Jon Patch chats it up with Richard Redak, one of the authors of Bugs Rule!:An Introduction to the World of Insects. Bugs Rule! provides a lively introduction to the biology and natural history of insects and their noninsect cousins, such as spiders, scorpions, and centipedes. This richly illustrated textbook features more than 830 color photos, a concise overview of the basics of entomology, and numerous sidebars that highlight and explain key points. Detailed chapters cover each of the major insect groups, describing their physiology, behaviors, feeding habits, reproduction, human interactions, and more.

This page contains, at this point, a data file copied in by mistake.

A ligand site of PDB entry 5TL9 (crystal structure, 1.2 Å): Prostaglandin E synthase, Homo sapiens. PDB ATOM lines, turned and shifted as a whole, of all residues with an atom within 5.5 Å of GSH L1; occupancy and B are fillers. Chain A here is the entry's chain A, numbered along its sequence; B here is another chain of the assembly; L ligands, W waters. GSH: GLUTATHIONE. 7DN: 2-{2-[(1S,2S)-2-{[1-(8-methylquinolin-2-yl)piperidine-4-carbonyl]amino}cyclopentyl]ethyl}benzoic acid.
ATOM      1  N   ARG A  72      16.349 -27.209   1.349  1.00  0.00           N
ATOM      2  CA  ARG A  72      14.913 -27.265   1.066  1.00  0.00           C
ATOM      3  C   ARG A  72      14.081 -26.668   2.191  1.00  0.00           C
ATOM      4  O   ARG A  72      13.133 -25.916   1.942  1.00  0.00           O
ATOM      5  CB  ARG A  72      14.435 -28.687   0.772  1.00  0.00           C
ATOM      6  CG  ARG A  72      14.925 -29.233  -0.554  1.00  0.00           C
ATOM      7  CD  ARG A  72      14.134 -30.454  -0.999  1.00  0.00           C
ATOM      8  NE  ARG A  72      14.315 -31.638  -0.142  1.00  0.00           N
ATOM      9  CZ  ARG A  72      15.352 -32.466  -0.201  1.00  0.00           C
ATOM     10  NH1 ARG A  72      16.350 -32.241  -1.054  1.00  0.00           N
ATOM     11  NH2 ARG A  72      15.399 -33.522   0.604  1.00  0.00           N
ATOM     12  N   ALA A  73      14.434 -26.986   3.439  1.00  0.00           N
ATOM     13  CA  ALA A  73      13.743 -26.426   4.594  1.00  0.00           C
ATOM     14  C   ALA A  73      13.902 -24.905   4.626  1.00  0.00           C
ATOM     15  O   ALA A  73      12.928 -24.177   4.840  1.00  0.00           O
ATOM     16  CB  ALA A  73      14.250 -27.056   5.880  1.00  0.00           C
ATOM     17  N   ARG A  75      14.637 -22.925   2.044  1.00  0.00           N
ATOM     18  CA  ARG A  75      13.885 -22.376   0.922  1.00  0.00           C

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Research Specialization - Research in my lab is directed toward understanding the interactions between insect herbivores and their host plants and involves understanding the impacts that both host-plant and insect herbivore have upon one another. Such research involves investigating individual plant-insect interactions to community level processes. This involves determining the roles that plant attributes (plant defensive mechanisms, phenology, spatial distribution) have in influencing insect herbivore host-plant selection, feeding, growth, development, reproduction, and ultimately fitness and species distribution. Additionally, studies of plant-insect interactions must take into account the effects of insect herbivory upon host-plant populations under a variety of different environmental conditions. This includes not only estimating the impact of insect herbivory upon individual host plants (e.g. estimates of defoliation, leaf-loss, altered plant fitness and distribution, economic losses to crops where applicable) but also includes determining how these impacts are affected by changes in the biotic and abiotic environment of the plant and insect herbivore. As UCR is located at the 3-way interface between 1) one of the world's major urban centers, 2) major agricultural production areas, and 3) unique coastal, mountain, and desert ecosystems, we are provided with a unique opportunity to investigate the interactions between plants and insect herbivores within within all 3 types of areas and their interfaces. From an applied perspective this includes studies of phytophagous insects found in ornamental, floricultural, nursery, landscape and turfgrass plants as well as determining the impact of urbanization on native plant-insect associations. Such studies include the direct and indirect effects of air and water anthropogenic pollutants (CO2, ozone, acidic and particulate precipitation, use of run-off water), as well as other environmental stresses (e.g. habitat loss) upon plant-insect interactions. Currently, we are undertaking studies investigating 1) the use of whole insect communities to assess community recovery following fire or restoration, 2) the impact of land management practices on insect community structure 3) the importance of insect community structure and biomass distribution in determining the habitat quality of endangered species of vertebrate insectivores, 4) integrated pest management approaches directed toward controlling the glassy-winged sharpshooter, and 5) the host-plant selection and utilization by floricultural insect pests.